I was curious what experiences other people have had when they tell members of their family they don't believe in the religion they were raised in.


I was raised Jewish and started having doubts in middle school. I was scared by this because I was always taught to believe in Judaism and all my friends from temple never seemed to have any doubts. I remember thinking to myself that after my Bat Mitzvah I would have some kind of revelation and it would all make sense and I would stop having these doubts. And that never happened. That's when I really started questioning my faith.


My dad was raised Christian but didn't particularly care about religion. My mom was raised Jewish and raising me Jewish was important to her so my dad was fine with it.


I told my dad I was having doubts and didn't really consider myself Jewish. He said he would support whatever I chose to do and would help me learn more about other religions if that was what I wanted.


My mom had two reactions. First: you're not old enough to make a choice like that. Second: I'm Jewish and in Judaism the child takes the religion of the mother.


First one: I'm a freshman in college now and my mom still wont accept that I'm not Jewish. So when will I be old enough? 


Second one: WTF! I just told you I don't believe in Judaism so why the hell would I care what religion Judaism tells me I am!!! This logic just astounds me with its stupidity.


I'm curious what reactions other people have had from family members and how they dealt with it. Did those who initially rejected your choice ever come to accept it?


Not only that, but after this my mom tried to force me to go to temple more and even as I got older and it was harder and harder for her to force me, she became much more active at her temple. My dad said she blamed herself for me not believing in Judaism. As a child I went to a Jewish preschool, I went to Hebrew school since kindergarden, I had plenty of Jewish friends, the temple I was a member of is a very great place and I loved all the people there. I made a choice that had nothing to do with her.


So that was a lot more rant-y than I planned, but oh well.

Views: 33

Comment by Thomas Pepe on April 27, 2011 at 1:08am
I haven't come out to my parents yet, but my friends parents found out about him being Atheist before we went off to college. It's been two years of his mother hassling him to attend church and other religious events. She gave him her first Bible before he left for college two years ago. Lately she's been arguing with him when ever he is home. She actually bought a religious book about how great god is and everything. Sadly that book has no defense for common sense and every argument they get in ends with her losing.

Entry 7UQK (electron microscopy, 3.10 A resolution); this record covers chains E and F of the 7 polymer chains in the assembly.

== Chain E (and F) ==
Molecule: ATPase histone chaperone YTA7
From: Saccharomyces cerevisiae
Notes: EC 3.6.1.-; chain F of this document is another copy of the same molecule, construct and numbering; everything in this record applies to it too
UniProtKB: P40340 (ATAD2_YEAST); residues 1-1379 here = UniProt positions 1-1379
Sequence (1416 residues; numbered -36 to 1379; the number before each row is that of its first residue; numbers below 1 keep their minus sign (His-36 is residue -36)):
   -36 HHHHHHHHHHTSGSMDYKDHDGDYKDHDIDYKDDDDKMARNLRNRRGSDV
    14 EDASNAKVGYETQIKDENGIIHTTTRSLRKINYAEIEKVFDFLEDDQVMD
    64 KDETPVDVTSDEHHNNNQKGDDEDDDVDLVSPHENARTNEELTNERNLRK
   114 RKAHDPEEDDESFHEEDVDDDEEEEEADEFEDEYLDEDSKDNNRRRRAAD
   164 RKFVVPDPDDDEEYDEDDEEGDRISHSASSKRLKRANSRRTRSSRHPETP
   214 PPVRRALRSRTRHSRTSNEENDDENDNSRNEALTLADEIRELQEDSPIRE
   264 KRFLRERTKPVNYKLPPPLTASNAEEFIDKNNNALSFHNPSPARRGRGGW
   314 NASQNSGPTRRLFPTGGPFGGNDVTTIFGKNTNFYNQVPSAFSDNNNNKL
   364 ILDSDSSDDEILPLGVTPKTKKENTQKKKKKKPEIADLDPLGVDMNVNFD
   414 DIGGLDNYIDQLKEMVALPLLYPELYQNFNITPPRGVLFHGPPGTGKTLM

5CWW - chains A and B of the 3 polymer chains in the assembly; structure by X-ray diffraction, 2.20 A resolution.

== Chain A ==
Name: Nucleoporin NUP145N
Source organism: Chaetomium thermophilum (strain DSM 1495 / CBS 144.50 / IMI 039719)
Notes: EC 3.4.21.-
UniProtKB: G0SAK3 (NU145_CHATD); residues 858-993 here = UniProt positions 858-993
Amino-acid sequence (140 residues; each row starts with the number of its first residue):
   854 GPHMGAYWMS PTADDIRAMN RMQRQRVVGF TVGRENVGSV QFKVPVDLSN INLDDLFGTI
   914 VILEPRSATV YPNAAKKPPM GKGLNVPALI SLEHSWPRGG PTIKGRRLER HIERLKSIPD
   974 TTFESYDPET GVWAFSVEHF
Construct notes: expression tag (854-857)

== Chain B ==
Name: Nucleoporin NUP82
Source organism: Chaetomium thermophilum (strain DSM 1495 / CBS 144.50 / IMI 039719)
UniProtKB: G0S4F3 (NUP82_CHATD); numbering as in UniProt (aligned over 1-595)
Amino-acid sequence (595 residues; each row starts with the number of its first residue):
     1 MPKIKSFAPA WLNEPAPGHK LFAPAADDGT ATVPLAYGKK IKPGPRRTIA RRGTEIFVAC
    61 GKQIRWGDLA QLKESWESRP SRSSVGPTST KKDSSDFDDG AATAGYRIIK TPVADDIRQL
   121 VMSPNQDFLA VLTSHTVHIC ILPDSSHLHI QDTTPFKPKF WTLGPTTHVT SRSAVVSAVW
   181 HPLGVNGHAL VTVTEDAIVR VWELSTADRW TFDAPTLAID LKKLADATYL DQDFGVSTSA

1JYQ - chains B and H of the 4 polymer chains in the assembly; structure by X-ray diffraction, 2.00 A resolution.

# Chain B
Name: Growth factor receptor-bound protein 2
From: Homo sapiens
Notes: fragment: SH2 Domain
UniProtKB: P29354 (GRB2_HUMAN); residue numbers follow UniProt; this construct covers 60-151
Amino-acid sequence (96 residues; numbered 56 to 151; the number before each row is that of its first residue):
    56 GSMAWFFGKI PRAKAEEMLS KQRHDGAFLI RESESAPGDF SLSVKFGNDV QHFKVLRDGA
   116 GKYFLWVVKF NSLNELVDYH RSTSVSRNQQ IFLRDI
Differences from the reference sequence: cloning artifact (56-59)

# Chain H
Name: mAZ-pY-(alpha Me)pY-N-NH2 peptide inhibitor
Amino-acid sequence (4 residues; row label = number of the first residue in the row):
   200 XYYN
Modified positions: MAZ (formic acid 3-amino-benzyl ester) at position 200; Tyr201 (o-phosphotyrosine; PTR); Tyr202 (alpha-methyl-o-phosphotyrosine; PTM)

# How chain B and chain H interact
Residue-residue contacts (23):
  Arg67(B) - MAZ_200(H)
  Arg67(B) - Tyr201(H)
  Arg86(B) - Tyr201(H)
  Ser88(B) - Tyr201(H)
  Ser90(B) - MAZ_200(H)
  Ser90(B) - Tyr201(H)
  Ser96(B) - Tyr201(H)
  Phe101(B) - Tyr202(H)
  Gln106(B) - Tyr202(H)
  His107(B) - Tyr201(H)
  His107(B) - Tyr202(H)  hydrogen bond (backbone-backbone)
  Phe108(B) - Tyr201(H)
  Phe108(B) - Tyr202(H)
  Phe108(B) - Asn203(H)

Comment by Discern on April 27, 2011 at 8:06am

ugh, mothers always pull the emotional card. 


@Thomas Pepe: lol your friend's mother gives your friend her first bible - that's what I'm talking about, this emotional blackmail. It's always guilt-trips and "I've failed as a mother" and "don't you love us" "don't you respect us" blah blah.   Any time you actually want to present doctrinal problems and have a biblical discussion, they switch off and your arguments just get brushed aside.


Comment by Dustin on April 27, 2011 at 8:32am
Ohhh , I thought Jewish people were Jewish people because of their biological lineage. Soooo .....

If some woman native to the country of India decided to adopt Judaic laws and customs in their lives and had a child , would that child automatically be 'Jewish' even though they were from Indian decent? This is based off the Jewish scriptures then?

It seems obvious that if you don't believe in the scriptures , then you aren't Jewish. You're just the child of a Jewish Mother.

Also , what happens when the mother changes her religion? Does her child automatically become NOT Jewish even if the child still practices their religion? Ahhhhh I love asking questions!
Comment by Kenneth Montville D.D. on April 27, 2011 at 8:48am
Dustin, a huge percentage of Jews today are actually not of Semitic Hebrew descent but are descended from the Khazars, an Eastern European kingdom which converted to Judaism in the early 8th century. So yes, if a woman in India converted to Judaism then her children would technically be Jews too. If the woman changes her religion then the children who are already grown can remain Jewish or change with her, though I am not aware of any precedents for that matter so I may be wrong on that account.
Comment by Dustin on April 27, 2011 at 8:58am
Thanks for the info!!


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